My plan to start living healthier is simple: get back into the routine of going to the gym three times a week, start cooking more meals at home, and pack healthy snacks for FNM. In an effort to try new meals, I am participating in Reddit’s r/52weeksofcooking, which gives a category each week for you to find and prepare a meal from. I’m going to blog about the challenge in an effort to hold myself accountable, share the experience, and encourage others.after all, the only way to get better at cooking is to practice, and practicing helps make healthy habits.

So here’s to being healthy and breaking stereotypes in 2014!

All for now,
Bale

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2 responses to “A healthier life.

  1. This was a good read! I agree completely.

    By the time I finished college, I was around 220 lbs. I haven’t hit the gym yet, but last year I started running and paying more attention to my eating and activity habits. Now I’m 200 lbs but a lot thinner.

    I plan to do more once I have better access to stuff. Since moving home, I don’t have a place to run and the local gym is an absolute wreck. Still, just being cognizant of my eating habits (limiting soda, eating regular meals rather than binging) and walking more has helped a ton.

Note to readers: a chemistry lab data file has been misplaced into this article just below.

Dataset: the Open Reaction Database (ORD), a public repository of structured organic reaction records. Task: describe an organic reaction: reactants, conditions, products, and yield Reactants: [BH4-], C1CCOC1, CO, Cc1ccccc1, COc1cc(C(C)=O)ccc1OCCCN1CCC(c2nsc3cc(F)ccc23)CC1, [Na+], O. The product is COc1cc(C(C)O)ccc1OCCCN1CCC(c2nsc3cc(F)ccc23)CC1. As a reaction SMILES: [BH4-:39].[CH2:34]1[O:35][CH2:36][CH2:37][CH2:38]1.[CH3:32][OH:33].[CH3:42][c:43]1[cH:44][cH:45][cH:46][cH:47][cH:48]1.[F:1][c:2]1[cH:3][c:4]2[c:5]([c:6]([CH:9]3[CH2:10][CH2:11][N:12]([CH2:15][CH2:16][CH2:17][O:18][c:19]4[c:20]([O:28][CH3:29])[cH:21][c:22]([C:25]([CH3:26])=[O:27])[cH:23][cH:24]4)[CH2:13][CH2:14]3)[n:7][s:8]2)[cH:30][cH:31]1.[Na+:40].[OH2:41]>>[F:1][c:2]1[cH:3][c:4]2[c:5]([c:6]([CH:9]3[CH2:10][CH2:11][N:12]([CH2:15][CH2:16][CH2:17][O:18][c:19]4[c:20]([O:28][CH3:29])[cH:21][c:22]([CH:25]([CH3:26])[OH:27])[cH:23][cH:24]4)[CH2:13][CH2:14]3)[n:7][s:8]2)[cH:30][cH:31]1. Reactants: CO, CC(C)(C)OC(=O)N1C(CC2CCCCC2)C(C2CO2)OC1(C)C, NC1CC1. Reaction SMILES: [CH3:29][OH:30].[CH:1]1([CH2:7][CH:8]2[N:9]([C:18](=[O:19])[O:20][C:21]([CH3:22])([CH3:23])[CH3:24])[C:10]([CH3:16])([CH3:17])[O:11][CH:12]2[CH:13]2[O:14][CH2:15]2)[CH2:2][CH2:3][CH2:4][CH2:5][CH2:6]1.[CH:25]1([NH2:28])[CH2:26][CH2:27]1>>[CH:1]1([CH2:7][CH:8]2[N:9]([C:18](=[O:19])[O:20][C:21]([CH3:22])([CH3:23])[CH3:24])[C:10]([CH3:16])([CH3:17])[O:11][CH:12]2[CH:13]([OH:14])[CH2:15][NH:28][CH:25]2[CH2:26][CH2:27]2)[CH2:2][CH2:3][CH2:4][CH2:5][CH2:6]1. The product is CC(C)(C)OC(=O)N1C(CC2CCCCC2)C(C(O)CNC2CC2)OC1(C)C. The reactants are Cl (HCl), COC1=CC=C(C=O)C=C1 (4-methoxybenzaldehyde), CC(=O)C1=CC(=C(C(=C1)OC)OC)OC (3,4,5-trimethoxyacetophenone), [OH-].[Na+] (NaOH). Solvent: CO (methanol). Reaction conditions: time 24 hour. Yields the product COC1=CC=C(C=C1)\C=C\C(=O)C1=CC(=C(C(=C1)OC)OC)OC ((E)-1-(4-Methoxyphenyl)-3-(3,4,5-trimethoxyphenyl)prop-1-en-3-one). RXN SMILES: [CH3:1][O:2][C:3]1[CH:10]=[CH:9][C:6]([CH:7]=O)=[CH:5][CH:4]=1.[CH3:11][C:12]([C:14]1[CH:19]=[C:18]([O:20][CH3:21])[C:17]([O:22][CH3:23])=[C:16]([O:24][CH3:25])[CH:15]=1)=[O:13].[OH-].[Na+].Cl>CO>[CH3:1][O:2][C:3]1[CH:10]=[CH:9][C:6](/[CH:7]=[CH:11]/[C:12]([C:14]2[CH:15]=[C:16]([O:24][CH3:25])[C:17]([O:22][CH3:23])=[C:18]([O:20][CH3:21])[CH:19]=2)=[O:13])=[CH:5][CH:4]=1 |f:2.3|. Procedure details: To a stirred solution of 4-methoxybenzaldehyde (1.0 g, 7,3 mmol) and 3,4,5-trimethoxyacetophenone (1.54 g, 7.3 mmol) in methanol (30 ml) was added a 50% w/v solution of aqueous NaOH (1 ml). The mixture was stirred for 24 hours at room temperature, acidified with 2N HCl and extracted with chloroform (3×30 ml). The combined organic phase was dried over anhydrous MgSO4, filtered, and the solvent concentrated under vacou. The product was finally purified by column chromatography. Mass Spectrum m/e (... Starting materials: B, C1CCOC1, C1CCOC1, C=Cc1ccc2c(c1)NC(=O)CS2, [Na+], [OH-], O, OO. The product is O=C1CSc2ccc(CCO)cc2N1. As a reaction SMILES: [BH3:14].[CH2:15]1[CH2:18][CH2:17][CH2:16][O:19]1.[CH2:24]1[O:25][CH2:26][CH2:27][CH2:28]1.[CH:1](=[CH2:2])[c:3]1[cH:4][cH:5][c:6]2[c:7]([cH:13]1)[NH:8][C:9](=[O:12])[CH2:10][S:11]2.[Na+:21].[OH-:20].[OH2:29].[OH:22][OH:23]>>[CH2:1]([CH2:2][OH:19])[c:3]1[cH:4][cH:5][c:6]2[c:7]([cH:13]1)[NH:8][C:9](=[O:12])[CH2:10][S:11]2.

It’s also a huge pain living in a small town because the local grocery store is terrible. The freshest stuff there is the lowest quality and the highest price. My options for cooking healthy meals is extremely limited when I am stuck with frozen ingredients.

    The number one thing is admitting the problem and attempting to take control of it. I am glad you have been doing that and are continuing to do so. I look forward to your future articles on food!

  2. Pingback: A Rare Weekend Update Appears (Must Read Edition) | Murf vs Internet·